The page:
What Type of Change? Developmental Change Increasing skills of staff and leadership. Improving the performance of a team or group. Improving the quality of services. Transitional Change Doing something differently. Dismantling the old way of doing things and putting into place the new, desired state. Transformational Change A fundamental shift in the way stakeholders views themselves and their world that results in changes in how they operate and interact with others.
Roadmap – pt. 1-2 Step 1: Prepare for Change Build a case for change Assess organization readiness for change Step 2: Develop a Change Strategy Consider different strategies for different types of change
Develop a Communications Strategy
Change Strategies, Target, Tools
Roadmap pt. 3-4 Step 3: Conduct a Needs Assessment Assess Current State Determine technical requirements Assess staff and other stakeholders’ skills and attitudes Conduct a risk analysis Step 4: Design Desired State/Outcome Confirm the old way is going away Assess the impact of the desired change on all aspects of the organization Gather and respond to feedback from key stakeholders Ensure managerial alignment and commitment to support the new state
Roadmap Pt. 5-6 Step 5: Develop an Implementation Plan Build a Project Plan Develop a Human Resource Plan Develop a Process for Monitoring and Evaluating Develop a Communications Plan Step 6: Implement the Change Implement the project action plan(s) Monitor and acknowledge progress toward milestones Monitor and manage risks Communicate with key stakeholders
Roadmap pt. 7-8 Step 7: Evaluate and Course Correct Monitor desired outcomes Make course corrections Evaluate impact to business, technology and human systems Capture “lessons learned” for future efforts Establish a process for continuous improvement Step 8: Celebrate and Integrate the New State Declare and celebrate completion of the implementation phase Acknowledge and reward extra effort and achievements Share “lessons learned” with key stakeholders Reinforce desired state in performance reviews, policies and procedures
Multiple Purposes from Hidden Assumptions What are yours? • Showcase • Assessment • Learning • http://www.rsc-northwest.ac.uk/acl/eMagArchive/RSCeMag2008/choosing%20an%20eportfolio/cool-cartoon-346082.png
1 paragraph! What is your “elevator Speech” describing your Vision for ePortfolios?
A California School District K-12 Vision Electronic portfolios foster meaningful learning by allowing all students to evaluate their growth over time, to share their achievements and strengths with others, and to improve their own skills through reflection and goal setting.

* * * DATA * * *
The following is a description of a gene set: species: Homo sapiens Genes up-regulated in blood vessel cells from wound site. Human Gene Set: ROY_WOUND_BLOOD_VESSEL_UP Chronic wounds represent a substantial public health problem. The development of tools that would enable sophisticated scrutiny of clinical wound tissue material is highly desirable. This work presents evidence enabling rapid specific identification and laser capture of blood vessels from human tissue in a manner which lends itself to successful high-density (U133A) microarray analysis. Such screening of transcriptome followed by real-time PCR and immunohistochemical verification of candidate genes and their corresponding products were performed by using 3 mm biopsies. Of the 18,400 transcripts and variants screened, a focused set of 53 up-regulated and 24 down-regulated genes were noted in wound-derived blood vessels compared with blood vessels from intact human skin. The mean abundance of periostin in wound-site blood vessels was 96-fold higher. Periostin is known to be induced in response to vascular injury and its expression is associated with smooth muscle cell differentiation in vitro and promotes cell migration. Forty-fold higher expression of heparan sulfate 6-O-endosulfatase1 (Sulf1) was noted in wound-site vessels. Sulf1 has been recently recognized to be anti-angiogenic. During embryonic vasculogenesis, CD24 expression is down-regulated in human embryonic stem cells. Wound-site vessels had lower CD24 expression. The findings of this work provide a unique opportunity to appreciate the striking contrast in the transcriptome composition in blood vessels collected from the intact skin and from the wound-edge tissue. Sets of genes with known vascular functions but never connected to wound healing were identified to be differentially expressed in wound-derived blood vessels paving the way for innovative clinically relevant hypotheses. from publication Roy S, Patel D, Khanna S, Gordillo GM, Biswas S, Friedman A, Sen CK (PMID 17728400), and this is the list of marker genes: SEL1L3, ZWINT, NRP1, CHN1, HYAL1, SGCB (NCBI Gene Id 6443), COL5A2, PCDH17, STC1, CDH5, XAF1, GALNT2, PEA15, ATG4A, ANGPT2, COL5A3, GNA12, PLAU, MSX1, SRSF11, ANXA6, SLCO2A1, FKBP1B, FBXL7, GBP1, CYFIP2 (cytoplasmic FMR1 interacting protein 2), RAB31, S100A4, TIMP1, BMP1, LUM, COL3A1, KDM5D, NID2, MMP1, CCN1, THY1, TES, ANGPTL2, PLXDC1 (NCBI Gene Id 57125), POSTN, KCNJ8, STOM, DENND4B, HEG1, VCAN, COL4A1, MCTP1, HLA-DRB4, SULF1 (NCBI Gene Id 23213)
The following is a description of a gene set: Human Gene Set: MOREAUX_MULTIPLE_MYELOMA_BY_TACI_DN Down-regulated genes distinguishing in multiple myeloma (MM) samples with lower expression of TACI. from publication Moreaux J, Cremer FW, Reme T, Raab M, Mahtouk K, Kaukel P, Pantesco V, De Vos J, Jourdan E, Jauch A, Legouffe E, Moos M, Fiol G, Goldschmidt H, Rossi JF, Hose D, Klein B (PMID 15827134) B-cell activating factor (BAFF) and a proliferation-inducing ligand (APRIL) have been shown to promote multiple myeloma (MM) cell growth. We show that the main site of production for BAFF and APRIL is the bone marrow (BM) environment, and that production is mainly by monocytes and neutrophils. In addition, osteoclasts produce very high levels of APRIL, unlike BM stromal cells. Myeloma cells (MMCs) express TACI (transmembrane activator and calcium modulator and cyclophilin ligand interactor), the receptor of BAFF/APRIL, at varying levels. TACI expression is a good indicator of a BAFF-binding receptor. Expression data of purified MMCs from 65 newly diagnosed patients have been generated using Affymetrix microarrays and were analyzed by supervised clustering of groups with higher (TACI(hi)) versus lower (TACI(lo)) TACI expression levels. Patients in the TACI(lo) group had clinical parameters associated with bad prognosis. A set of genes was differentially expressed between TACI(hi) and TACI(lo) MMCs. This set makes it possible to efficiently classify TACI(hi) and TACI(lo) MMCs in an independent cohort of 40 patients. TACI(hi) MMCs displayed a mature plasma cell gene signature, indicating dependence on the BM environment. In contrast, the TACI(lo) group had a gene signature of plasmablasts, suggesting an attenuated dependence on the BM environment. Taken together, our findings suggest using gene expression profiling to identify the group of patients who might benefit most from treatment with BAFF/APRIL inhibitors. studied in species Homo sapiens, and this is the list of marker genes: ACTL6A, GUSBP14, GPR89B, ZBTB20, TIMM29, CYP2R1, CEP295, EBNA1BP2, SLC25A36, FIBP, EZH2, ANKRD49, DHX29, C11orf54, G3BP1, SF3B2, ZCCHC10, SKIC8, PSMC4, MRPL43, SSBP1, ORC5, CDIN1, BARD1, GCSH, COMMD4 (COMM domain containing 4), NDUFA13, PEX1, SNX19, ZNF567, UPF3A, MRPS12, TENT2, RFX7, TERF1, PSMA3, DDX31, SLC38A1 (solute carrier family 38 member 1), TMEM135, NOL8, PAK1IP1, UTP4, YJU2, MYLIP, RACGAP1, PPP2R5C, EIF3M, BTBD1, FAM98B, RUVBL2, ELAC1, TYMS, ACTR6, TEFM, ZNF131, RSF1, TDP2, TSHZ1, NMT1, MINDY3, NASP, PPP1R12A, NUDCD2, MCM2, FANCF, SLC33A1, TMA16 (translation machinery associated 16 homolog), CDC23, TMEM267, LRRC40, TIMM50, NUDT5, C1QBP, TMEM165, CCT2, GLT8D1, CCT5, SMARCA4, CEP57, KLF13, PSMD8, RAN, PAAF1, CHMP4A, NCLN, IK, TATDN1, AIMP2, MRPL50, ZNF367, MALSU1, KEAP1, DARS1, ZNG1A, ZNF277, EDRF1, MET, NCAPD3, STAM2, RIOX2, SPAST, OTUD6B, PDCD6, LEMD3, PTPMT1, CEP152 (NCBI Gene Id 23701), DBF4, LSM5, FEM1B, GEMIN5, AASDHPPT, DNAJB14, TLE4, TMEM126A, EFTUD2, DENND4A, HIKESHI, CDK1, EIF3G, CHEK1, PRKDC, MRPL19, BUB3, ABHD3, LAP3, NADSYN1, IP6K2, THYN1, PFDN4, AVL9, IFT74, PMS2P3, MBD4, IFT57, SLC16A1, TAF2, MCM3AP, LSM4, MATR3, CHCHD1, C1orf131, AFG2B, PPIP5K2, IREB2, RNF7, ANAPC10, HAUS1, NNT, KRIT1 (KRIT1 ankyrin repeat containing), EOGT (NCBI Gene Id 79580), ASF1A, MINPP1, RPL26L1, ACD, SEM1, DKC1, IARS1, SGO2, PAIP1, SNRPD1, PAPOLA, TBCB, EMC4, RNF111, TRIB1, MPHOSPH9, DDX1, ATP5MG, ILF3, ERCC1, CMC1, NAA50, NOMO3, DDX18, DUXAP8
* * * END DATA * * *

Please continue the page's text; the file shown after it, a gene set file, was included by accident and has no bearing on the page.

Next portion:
One NYC school’s Vision An electronic portfolio will allow students to create a collaborative, portable, personal space that fosters self-reflection, promotes academic accomplishments, and highlights individual growth. Through the integration of technology and the collection of digital artifacts, students will be able to showcase their achievements to peers and educators, while helping envision their future goals.
Dual Skill Development Students Collection/ Digitizing Selection/ Organizing Reflecting Goal-Setting Presentation Teacher/Faculty/Mentor Pedagogy – Facilitate portfolio processes Role of Reflection Assessment Model own Portfolio Learning + Technology Skills
Reflection Source: http://peterpappas.blogs.com/copy_paste/2010/01/taxonomy-reflection-critical-thinking-students-teachers-principals-.html Based on Bloom’s Taxanomy (Revised)
Tools, Tools, Tools! Recommendations Commercial Vendors: keep up with current technology trends – interactivity & mobile! Institutions: Value student learning as much as data collection or accountability Schools: Recognize/incorporate students’ out-of-school technology experiences – Don’t block! Educate about Digital Citizenship! Web 2.0 Tool Providers: Don’t pull a “Ning”
Groups Docs Video Sites Mail Calendar Wave Oregon, Colorado, Iowa States Adopt Google Apps for K-12 Schools
Add-ons to Google Apps by Fall Additional Google Applications soon to be included inside GoogleApps Education domains:
Components of Action Plan Vision Skills needed Students Teachers/Faculty Resources needed Human Systems Technological Systems Incentives Leadership Prepare for Change Develop Change Strategy Needs Assessment Design Desired Outcome Implementation Plan Implement Evaluate and Course Correct Celebrate New Outcome
Some Questions to Ask at Beginning: What is the context for ePortfolio development? What is the organization’s readiness for change? Who are the various stakeholders? What is the leadership’s commitment to the process? What is the vision for ePortfolios in the organization?
Opportunity Cost The alternative you give up when you make a decision… The cost of an alternative that must be forgone in order to pursue a certain action What is the opportunity cost of emphasizing accountability/compliance in ePortfolios over improvement/reflection and deep learning?
Portfolios can help learners find their Voice… and explore their Purpose and Passions through Choice!
ePortfolios should be more Conversation than Presentation (or Checklist) Because Conversation transforms!
A Reminder… Reflection &Relationships … the “Heart and Soul” of a Portfolio… (and Social Networking) NOT the Technology!
My Final Wish… dynamic celebrations stories of deep learning across the lifespan
Dr. Helen Barrett Researcher & ConsultantElectronic Portfolios & Digital Storytelling for Lifelong and Life Wide Learning email@example.com http://electronicportfolios.org/ Twitter: @eportfolios http://slideshare.net/eportfolios